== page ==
A schools group is predicted to save £84,000 a year in energy costs, thanks to a £5m decarbonisation project using air source heat pumps
A multi-academy school trust expects to reduce carbon emissions by more than 9,000 tonnes with installation of heat-pumps in tandem with solar PV across several sites. The £5m project for Abbey Multi-Academy Trust (Abbey MAT) in Yorkshire, will see installation of 38 air-source heat pumps in five schools and is projected to save around £84,000 a year in energy costs.
The project, funded under the government’s Public Sector Decarbonisation Scheme (PSDS), uses solar PV arrays installed on school buildings, which partly power the AquaCiat TD300 heat pumps and help further reduce operating costs and carbon emissions.
During the summer, when the schools are closed any, surplus electricity produced will be fed into the grid, helping to cover energy costs for the rest of the year.
The project partners comprise consultant Energy Management Group, Robert Whetham Associates, HVAC specialist BReng Hull and Toshiba Carrier distributor Cool Designs.
David Ryder, Head of IT and Infrastructure at Abbey MAT, said: “At our large secondary schools, the heat pumps are deployed in clusters in the form of ‘farms.’ The units harvest low grade ‘free’ energy from the environment and upgrade it to a useful temperature, replacing the need for high carbon-emitting gas boilers in the majority of school buildings.”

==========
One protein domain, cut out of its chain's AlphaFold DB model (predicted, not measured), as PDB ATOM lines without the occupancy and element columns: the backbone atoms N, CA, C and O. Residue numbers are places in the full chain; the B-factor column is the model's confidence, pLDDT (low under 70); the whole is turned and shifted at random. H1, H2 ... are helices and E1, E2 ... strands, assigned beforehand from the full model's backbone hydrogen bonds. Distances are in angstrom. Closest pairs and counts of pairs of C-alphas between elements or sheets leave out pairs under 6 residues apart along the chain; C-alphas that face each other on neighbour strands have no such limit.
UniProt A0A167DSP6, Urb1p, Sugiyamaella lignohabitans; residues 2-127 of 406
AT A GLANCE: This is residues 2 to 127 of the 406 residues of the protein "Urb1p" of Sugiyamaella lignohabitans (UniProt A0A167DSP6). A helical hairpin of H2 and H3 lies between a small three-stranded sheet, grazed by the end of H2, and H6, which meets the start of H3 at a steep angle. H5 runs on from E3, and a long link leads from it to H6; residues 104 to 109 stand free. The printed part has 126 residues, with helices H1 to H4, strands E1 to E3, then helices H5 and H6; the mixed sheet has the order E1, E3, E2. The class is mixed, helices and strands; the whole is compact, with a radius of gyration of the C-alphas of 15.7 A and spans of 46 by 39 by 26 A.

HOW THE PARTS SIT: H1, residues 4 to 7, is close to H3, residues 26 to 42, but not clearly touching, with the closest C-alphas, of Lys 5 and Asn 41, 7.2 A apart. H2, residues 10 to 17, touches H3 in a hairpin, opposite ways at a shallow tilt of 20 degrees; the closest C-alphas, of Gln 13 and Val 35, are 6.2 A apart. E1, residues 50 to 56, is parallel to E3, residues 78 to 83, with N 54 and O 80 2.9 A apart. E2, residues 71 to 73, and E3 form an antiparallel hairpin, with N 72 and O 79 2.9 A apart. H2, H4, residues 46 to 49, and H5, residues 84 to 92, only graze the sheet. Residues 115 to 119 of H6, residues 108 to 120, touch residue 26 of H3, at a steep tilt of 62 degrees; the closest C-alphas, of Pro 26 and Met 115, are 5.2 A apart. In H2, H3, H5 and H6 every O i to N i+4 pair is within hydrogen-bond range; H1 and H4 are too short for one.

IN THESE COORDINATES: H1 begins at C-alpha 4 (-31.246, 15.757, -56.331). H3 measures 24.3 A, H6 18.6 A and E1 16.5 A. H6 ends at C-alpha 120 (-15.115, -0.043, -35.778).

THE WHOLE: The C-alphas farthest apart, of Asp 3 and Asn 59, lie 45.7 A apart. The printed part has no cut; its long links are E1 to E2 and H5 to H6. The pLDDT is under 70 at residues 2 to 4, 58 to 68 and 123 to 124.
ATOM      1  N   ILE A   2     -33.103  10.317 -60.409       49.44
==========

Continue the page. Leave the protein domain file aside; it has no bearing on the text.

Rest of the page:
The partners note the importance of optimising system performance by adjusting flow rates and set points to ensure comfortable indoor temperatures for students and staff throughout the day and over the year.
To meet tight funding deadline, Abbey MAT’s grant application required submission of detailed proposals for each school within a tight window of just two weeks. The Trust worked closely with decarbonisation specialist EMG to prepare the application.
One of the key challenges was to assess the requirements for upgrading existing radiators to take account of the lower water temperatures delivered by the heat pumps. This required room-by-room surveys from Rob Smelt, director of BReng Hull, in collaboration with EMG and Cool Designs on the technical aspects of the grant submission.
The audit took account of the type and size of existing heat emitters, glazing, building fabric, room orientation, insulation and occupancy levels. It resulted in around 50 per cent of existing radiators either being replaced with higher capacity units, or augmented with new units to achieve the required heating capacity. The additional investment required was covered by the successful PSDS grant.
The fine-tuning of the systems at those schools already converted has begun, with an initial water temperature of 65 deg C in the early morning reduced to 50 deg C once students are on site and in class – taking account of the fact they contribute 3 kW of heat they within the average classroom.
The Trust is now developing an innovative school-wide heat map, produced by using temperature data from new heat-sensitive fire alarm systems.
Mr Ryder said: “The idea is to give a real-time overview of actual conditions in each space across a school, so that set-points and flow-rates from the heat pumps can be further optimised.”
Paul Smith, Sales Director for Applied Products, Toshiba Carrier UK, said: “In adopting high performance heat pumps – with the added benefit of solar-generated electricity to power them – the schools have undertaken a major transformation that sets them firmly on the path to becoming carbon neutral. It is a journey that all public and commercial buildings will need to make if the UK is to achieve the nation’s strategic goal of being carbon neutral by 2050.”
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